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Hashiwokakero - Bridge Building Puzzles

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How to solve Hashiwokakero puzzles successfully

Hashiwokakero are puzzle games where the player must connect a given configuration of islands by drawing horizontal or vertical bridges between them so that every island has a number of bridges equal to the number specified inside the island's circle and all islands are connected (directly or indirectly) between them. The bridges cannot intersect between themselves and no more than 2 bridges can be drawn between any pair of islands.

Based on the rules of the game some progress can be made by trial and error, but there are some common patterns presented below that will speed up the game's progress once identified and acted upon.

One way connection

One way connection

Islands that have a neighbor on only one direction out of the possible four (north, west, south, east) need to be connected to it as there is no other possibility to put that particular bridge on the island. Based on the number of bridges it can be a single or double bridge for that particular direction.

Do not connect islands of 1 between themselves

Do not connect 1s example

If an island with 1 bridge has multiple connecting choices but only one of those choices is with another island having >= 2 bridges, then that connection should be chosen. Otherwise we would end up with two islands of 1 connected with each other and they would have no connection possible with the other islands. This would violate the problem contraint of having all the islands connected between themselves (directly or indirectly).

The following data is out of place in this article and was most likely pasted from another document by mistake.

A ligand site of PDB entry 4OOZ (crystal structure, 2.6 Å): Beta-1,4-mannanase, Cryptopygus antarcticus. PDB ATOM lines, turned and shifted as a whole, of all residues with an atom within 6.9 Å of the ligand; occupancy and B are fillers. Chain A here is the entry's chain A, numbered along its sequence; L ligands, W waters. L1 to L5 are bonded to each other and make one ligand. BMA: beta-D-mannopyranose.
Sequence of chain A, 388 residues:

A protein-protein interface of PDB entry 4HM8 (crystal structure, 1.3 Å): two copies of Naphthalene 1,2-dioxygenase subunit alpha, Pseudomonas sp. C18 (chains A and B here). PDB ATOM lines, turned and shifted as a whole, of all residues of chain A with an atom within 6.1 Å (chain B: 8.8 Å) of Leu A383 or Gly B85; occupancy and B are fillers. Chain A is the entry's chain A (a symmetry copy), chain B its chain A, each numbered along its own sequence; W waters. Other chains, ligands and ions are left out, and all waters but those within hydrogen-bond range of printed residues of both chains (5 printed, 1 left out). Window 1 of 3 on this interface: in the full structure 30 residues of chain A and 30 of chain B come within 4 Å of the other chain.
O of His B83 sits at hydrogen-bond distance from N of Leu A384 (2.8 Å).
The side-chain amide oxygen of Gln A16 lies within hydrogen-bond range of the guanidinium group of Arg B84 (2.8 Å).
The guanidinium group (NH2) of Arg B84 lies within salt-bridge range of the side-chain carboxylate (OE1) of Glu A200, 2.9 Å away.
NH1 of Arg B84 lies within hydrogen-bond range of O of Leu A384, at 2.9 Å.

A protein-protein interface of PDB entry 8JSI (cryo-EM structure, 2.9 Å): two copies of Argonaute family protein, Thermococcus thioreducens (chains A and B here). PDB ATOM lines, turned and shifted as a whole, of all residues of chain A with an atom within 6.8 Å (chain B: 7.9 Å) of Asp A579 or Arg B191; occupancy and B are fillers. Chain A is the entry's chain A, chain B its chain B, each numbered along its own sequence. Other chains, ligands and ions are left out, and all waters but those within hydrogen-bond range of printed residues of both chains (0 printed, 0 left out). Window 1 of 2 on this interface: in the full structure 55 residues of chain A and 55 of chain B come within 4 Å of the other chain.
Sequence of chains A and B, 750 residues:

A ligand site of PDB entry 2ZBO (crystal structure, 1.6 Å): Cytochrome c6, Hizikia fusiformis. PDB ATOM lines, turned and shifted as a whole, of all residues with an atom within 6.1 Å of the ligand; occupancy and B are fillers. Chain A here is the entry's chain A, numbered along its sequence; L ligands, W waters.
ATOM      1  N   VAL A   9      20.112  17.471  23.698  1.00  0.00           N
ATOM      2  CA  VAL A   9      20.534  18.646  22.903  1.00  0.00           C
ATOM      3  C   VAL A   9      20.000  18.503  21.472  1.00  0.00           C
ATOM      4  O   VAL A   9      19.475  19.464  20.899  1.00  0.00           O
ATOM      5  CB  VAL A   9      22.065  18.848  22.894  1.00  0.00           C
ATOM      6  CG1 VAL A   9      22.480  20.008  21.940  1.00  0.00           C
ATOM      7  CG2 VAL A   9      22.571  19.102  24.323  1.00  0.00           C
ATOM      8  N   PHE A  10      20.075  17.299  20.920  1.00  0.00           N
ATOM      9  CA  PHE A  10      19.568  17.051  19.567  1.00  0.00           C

Number 8

Number 8 example

Since there are only 4 directions possible for the bridges (north, west, south, east) and we can have at most 2 bridges for each direction, it is not possible to have more than 8 bridges from the same island. Therefore, whenever we see the number 8 inside the circle of an island, we can draw all possible bridges from it and make sure that they will exist in the puzzle's solution.

Number 7

Number 7 example

An island with a value of 7 implies that from the eight possible bridges, one is missing. This means that every direction still has at least one bridge, we just don't know exactly where there are two of them and where we have a single one. Therefore it's always safe to draw bridges, one for each direction, and explore later which are the ones that need to be doubled.

6 bridges with special neighbors

Six bridges with special neighbors

Sometimes an island with 6 bridges has special circumstances which allow us to apply the solution encountared for 7 or 8 bridges. For example, if there are neighbors on only 3 out of 4 directions, then all bridges need to be drawn and doubled as that's the only way to obtain 6 bridges from 3 directions. Another case is when one of the neighbors is a 1. This implies that we have 5 bridges remaining for the other 3 directions, and since 2 directions, doubled, ensure only 4 bridges, this means each direction needs to have at least one bridge.

Conclusions

We've presented above some patterns that will help you solve Hashiwokakero puzzles once you identify them and react accordingly.

If you want to practice what you have learned you can click the button below to start a new puzzle game. Good luck!

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